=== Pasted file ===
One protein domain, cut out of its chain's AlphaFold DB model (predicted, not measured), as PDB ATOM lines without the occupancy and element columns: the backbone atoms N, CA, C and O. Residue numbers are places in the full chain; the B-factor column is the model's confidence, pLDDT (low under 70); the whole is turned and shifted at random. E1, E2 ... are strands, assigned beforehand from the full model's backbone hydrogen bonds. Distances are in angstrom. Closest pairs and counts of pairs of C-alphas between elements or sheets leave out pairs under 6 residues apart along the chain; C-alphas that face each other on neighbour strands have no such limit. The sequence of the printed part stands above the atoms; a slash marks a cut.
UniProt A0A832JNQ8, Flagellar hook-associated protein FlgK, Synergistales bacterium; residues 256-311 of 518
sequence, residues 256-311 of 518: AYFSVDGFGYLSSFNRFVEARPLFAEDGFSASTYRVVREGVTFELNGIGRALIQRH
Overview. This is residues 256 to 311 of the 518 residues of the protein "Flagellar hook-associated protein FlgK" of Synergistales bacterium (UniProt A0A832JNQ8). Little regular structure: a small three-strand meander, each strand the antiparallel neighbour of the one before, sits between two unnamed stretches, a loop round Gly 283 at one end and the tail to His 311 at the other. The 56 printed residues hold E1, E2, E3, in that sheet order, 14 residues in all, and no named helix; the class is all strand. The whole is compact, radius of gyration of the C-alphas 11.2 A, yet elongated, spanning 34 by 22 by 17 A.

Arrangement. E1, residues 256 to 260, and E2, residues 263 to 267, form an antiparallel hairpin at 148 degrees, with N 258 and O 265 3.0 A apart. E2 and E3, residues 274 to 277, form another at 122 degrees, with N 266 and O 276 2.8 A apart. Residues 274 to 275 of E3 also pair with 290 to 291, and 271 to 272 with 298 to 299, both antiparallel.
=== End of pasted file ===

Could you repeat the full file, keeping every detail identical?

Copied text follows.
One protein domain, cut out of its chain's AlphaFold DB model (predicted, not measured), as PDB ATOM lines without the occupancy and element columns: the backbone atoms N, CA, C and O. Residue numbers are places in the full chain; the B-factor column is the model's confidence, pLDDT (low under 70); the whole is turned and shifted at random. E1, E2 ... are strands, assigned beforehand from the full model's backbone hydrogen bonds. Distances are in angstrom. Closest pairs and counts of pairs of C-alphas between elements or sheets leave out pairs under 6 residues apart along the chain; C-alphas that face each other on neighbour strands have no such limit. The sequence of the printed part stands above the atoms; a slash marks a cut.
UniProt A0A832JNQ8, Flagellar hook-associated protein FlgK, Synergistales bacterium; residues 256-311 of 518
sequence, residues 256-311 of 518: AYFSVDGFGYLSSFNRFVEARPLFAEDGFSASTYRVVREGVTFELNGIGRALIQRH
Overview. This is residues 256 to 311 of the 518 residues of the protein "Flagellar hook-associated protein FlgK" of Synergistales bacterium (UniProt A0A832JNQ8). Little regular structure: a small three-strand meander, each strand the antiparallel neighbour of the one before, sits between two unnamed stretches, a loop round Gly 283 at one end and the tail to His 311 at the other. The 56 printed residues hold E1, E2, E3, in that sheet order, 14 residues in all, and no named helix; the class is all strand. The whole is compact, radius of gyration of the C-alphas 11.2 A, yet elongated, spanning 34 by 22 by 17 A.

Arrangement. E1, residues 256 to 260, and E2, residues 263 to 267, form an antiparallel hairpin at 148 degrees, with N 258 and O 265 3.0 A apart. E2 and E3, residues 274 to 277, form another at 122 degrees, with N 266 and O 276 2.8 A apart. Residues 274 to 275 of E3 also pair with 290 to 291, and 271 to 272 with 298 to 299, both antiparallel.